Student environmentalists bring life to the community

The Living Cities company, created in 2008 by Queen’s student Nathan Putnam, aims to bring urban agriculture to the city

Balpreet Kukreja, ArtSci ’11 was the winner of the Journal’s green supplement photo contest.
Balpreet Kukreja, ArtSci ’11 was the winner of the Journal’s green supplement photo contest.
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Community garden plots are among the initiatives started by the Living Cities company.
Community garden plots are among the initiatives started by the Living Cities company.
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With so much attention focused on green efforts nowadays, it’s no wonder young people are becoming increasingly instrumental in dealing with today’s environmental issues.

In Apr. 2008, Nathan Putnam, ArtSci ’12, started Living Cities, student-driven company aiming to change what people think of as being “green”. The company has taken on a number of initiatives since its creation, with most of them focusing on urban agriculture.

“What I wanted to try and do was make an agricultural system that’s not dependent on energy,” Putnam said.

He saw the current agricultural system being used in Havana, Cuba—a process called urban farming which minimizes fossil fuel usage by keeping all aspects of agriculture, such as the cultivating or processing of food, within the city.

“That’s where I got the inspiration for what we need in the community,” Putnam said.

Living Cities is unique in that it engages students on a level where they can actually make green changes around the community. Most of the students involved in Living Cities are from Queen’s, while others come from schools such as McGill or Waterloo.

Putnam said he hopes to expand the Living Cities program here in Kingston, and launch a new operation in a nearby community.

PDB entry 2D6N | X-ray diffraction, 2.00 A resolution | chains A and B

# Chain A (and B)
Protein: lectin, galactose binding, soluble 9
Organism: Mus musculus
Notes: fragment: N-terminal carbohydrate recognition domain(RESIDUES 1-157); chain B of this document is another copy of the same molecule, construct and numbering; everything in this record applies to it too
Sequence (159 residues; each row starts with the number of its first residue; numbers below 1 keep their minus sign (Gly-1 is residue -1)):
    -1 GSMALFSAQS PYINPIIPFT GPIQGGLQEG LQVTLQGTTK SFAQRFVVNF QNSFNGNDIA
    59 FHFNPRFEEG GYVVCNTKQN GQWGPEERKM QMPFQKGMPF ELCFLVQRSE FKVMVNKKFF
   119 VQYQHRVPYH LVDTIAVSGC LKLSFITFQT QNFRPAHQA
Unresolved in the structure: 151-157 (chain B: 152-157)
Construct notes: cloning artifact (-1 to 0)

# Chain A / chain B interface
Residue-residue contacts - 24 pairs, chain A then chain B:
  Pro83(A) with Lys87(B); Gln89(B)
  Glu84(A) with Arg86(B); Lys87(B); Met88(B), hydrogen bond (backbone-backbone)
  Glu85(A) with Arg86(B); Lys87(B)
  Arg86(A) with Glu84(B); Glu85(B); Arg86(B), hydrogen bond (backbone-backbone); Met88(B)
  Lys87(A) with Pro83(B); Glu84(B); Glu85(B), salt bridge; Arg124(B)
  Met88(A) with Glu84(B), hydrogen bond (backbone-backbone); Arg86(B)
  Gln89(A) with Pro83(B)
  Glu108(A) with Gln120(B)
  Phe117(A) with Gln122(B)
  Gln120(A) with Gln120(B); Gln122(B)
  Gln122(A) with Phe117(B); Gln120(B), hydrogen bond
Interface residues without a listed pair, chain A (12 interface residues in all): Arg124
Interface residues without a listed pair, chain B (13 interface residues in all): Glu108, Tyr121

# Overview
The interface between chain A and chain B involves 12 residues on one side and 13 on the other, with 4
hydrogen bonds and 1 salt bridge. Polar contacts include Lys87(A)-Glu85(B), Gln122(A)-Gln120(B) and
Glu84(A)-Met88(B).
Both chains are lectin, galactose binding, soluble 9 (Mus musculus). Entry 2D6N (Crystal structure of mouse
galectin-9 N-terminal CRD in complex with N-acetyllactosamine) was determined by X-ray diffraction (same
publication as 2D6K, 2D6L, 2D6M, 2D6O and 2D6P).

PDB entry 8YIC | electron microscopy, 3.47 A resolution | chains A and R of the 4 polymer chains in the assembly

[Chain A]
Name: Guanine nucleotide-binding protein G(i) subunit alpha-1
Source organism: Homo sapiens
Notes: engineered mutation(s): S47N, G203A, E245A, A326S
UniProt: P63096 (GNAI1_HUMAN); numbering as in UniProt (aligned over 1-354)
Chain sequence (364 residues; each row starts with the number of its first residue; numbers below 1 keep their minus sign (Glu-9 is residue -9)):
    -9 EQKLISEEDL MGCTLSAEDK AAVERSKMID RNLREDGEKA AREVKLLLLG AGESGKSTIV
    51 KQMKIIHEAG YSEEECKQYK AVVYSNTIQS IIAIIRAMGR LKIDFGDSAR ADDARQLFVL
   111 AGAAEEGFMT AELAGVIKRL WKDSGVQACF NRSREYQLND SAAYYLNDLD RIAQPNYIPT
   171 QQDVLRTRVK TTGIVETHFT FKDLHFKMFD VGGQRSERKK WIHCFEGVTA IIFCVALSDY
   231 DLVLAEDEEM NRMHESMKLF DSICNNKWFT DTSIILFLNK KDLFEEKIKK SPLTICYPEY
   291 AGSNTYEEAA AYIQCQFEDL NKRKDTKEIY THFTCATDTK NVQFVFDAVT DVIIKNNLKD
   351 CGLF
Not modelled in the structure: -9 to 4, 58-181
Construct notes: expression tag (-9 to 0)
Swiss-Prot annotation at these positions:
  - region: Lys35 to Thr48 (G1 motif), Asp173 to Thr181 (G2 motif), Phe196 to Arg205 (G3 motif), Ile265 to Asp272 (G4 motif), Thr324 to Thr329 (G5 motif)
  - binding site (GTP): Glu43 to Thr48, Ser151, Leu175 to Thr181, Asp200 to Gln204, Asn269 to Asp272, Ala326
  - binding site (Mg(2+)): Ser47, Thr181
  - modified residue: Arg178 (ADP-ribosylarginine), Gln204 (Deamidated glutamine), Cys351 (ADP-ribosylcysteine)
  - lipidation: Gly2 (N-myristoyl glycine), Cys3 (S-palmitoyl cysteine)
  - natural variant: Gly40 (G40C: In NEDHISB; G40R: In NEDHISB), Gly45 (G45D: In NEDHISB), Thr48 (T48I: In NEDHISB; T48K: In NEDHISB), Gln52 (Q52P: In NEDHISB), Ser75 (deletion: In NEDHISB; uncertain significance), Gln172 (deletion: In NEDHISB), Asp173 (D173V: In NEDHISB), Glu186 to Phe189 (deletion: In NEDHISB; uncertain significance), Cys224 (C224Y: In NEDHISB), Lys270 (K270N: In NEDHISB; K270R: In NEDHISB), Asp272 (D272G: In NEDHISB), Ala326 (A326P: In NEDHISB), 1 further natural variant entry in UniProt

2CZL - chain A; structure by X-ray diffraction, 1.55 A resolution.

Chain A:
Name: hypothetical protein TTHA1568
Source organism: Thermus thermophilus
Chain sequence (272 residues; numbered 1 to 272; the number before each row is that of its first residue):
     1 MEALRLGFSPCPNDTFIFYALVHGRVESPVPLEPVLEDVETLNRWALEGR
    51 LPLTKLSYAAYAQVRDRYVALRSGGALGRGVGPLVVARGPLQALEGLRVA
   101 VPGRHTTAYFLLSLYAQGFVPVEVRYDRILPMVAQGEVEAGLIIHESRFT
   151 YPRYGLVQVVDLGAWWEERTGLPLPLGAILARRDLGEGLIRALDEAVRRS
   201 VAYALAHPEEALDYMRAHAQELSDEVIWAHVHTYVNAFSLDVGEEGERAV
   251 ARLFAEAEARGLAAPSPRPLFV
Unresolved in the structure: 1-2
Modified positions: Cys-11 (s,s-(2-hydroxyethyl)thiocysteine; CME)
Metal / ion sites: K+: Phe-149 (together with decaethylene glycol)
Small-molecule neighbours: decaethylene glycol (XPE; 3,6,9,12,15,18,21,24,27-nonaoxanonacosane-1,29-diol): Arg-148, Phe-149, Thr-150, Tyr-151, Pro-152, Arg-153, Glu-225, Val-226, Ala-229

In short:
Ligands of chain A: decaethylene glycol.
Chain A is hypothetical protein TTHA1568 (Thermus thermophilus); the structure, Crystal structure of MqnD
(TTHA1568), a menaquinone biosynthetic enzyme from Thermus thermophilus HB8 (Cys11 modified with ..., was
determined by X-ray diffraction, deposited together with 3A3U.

“Next summer we’re planning to launch a branch in Toronto and in Brockville as well,” Putnam said, adding that a presence in more cities will give more students a chance to get involved.

Being entirely run by university students makes Living Cities unique in how it operates.

“They bring perspective because they’re not burdened by old ways of thinking,” Putnam said.

Living Cities has helped to create many changes in the Kingston community. Providence Care Hospital, for example, has allowed Living Cities to use some of the unused space on their property for their urban farming.

“They’ve been very receptive to our ideas and very supportive of the ideas we’re trying to make [happen],” Putnam said, adding that the overall feedback from the community has been very positive.

According to their website, Living Cities has also taught in schools about green efforts, and has designed and built rooftop gardens for winter use. During the summer, they grow vegetables and pre-sell them offering farmers a secure income and patrons a weekly selection of fresh organic produce. One of the most notable accomplishments of Living Cities was their creation of Canada’s first university-wide vermicomposting program, Worms to the REScue.

Vermicomposting is an innovative way of composting organic materials using earthworms. Personal vermicomposters were available to students in the 2009-2010 year, along with several for common space areas like residence common rooms.

Lauren Long, ArtSci ’13, is this year’s Main Campus Residence Council (MCRC) sustainability coordinator.

She said the in-residence vermicomposting program, Worms to the REScue, started as a joint initiative between the MCRC Composting Crew (led by Trevor Shah, Comm ’12, and two other Queen’s students) and Living Cities. The 11 composters used in common spaces produced at their peakfive kilograms of waste per composter per week.

“[At the end of the year, they] surveyed the dons and the residences [and] got really positive feedback,” Long said.

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